Tag Supreme Court

Rethinking the History of Religious Freedom

Robert Louis Wilken— In the Supreme Court case Minersville School District v. Gobitis, 1940, that upheld compulsory pledging of allegiance to the U.S. flag in schools, Justice Felix Frankfurter, writing for the majority, said: “Centuries of strife over the erection of particular dogmas as exclusive or all-comprehending faiths led to

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The “Seriatim Practice” of the Supreme Court

Paul W. Kahn—   We can imagine a state in which courts issued judgments without explanation. The need to settle disputes requires some form of adjudicatory mechanism; it does not necessarily require explanation of the decisions. When there is explanation, the form of presentation has varied over time. The American

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On “Chefs,” Wedding Cakes, and Corporate Personhood

Kent Greenfield— I was driving the other day with my kids in the car. Henry, like most five-year-olds, is full of questions. “Where do people come from?” “If you could be any animal, what would it be?” “When is my Thor Halloween costume going to arrive?” But this day, his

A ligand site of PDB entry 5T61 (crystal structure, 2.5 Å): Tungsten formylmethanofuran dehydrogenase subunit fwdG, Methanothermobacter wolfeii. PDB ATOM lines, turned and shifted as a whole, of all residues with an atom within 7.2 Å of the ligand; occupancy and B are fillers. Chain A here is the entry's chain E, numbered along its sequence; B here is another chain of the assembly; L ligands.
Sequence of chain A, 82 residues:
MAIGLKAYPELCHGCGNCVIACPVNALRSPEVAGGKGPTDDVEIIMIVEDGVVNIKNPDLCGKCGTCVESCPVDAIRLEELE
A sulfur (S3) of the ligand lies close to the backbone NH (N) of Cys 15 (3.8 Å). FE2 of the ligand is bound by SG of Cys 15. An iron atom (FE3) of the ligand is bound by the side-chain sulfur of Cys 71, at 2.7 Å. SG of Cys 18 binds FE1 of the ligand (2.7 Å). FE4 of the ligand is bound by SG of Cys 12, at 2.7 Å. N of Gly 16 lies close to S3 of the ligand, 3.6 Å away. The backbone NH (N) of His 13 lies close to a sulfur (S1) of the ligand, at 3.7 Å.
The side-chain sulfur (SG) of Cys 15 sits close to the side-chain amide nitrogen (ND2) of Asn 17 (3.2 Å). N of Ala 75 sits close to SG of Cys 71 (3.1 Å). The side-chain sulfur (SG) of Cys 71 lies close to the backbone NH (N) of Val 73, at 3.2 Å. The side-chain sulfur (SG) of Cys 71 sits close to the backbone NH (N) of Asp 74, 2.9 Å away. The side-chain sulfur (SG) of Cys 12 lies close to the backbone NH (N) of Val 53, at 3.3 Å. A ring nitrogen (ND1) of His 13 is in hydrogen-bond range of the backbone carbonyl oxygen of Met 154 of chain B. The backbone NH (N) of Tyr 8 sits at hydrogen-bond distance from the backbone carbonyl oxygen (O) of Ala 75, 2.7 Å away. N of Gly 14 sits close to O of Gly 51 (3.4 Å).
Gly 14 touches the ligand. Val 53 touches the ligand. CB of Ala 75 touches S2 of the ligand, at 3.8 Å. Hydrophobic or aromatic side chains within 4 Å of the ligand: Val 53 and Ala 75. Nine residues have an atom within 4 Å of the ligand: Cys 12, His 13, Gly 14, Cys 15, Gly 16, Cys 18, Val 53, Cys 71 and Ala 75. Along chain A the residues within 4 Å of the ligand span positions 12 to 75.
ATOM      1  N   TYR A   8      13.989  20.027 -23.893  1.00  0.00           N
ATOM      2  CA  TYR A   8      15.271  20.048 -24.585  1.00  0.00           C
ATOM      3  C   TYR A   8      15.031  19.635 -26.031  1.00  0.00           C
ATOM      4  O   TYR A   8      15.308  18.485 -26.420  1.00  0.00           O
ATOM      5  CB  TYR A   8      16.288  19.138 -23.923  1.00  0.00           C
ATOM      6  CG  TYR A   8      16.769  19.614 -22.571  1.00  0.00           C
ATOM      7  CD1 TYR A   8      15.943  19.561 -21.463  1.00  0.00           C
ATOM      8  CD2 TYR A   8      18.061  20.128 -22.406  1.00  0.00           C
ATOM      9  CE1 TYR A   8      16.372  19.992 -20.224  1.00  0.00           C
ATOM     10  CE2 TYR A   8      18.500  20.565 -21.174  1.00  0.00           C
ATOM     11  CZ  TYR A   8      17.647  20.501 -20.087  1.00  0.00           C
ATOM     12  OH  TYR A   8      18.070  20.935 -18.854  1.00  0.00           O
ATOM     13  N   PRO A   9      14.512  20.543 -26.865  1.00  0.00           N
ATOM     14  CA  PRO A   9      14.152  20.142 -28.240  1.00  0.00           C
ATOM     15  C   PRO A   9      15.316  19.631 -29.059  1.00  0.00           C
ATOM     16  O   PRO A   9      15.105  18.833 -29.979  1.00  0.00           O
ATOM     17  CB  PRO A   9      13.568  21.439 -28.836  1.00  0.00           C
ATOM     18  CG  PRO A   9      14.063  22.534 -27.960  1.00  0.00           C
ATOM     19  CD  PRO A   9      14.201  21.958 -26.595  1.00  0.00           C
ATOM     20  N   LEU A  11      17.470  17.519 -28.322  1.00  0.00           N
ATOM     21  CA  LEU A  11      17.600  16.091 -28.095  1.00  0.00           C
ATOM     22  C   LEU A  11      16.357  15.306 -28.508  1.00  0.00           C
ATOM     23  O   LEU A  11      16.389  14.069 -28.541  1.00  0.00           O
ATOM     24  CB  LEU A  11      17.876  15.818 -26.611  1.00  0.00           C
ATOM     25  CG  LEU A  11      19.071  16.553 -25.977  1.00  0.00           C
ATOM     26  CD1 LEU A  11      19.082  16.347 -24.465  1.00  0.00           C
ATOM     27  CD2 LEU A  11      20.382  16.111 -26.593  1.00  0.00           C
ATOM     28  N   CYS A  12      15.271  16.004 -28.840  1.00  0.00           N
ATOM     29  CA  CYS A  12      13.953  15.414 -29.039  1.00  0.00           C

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Closing the Courthouse Doors to Challenges to the Trump Presidency

Erwin Chemerinsky— The first weeks of the Trump presidency demonstrate that the federal judiciary must be available as an essential check to enforce the Constitution. Already many lawsuits have been filed against President Trump and his administration, such as for violating the “emoluments clauses” of the Constitution, for the travel

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The Children of the Amistad

Benjamin N. Lawrance— March 9 marks the 174th anniversary of the Supreme Court decision U.S. v Amistad, one of the most celebrated U.S. “freedom suits.” Since the case’s conclusion in 1841, the charismatic leadership of Cinqué (Sengbe Pieh) and the rhetorical prowess of former President John Quincy Adams and others

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Has the Supreme Court Evolved with the Times?

Anna Harvey— On October 19, 1789, John Jay took the oath of office to begin serving as our nation’s first Chief Justice of the Supreme Court. The canonical story about Jay’s service as Chief is that he resigned from the bench in 1795 to serve as New York’s second governor (after

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Floyd Abrams: Friend of the First Amendment

Olivia Gall— A few weeks ago, I visited a restaurant where an employee acted very rudely towards me. Fuming, I went home and wrote a scathing Yelp review about the establishment.  Satisfied that justice had been served and that the entire online community could be made aware of the horrible

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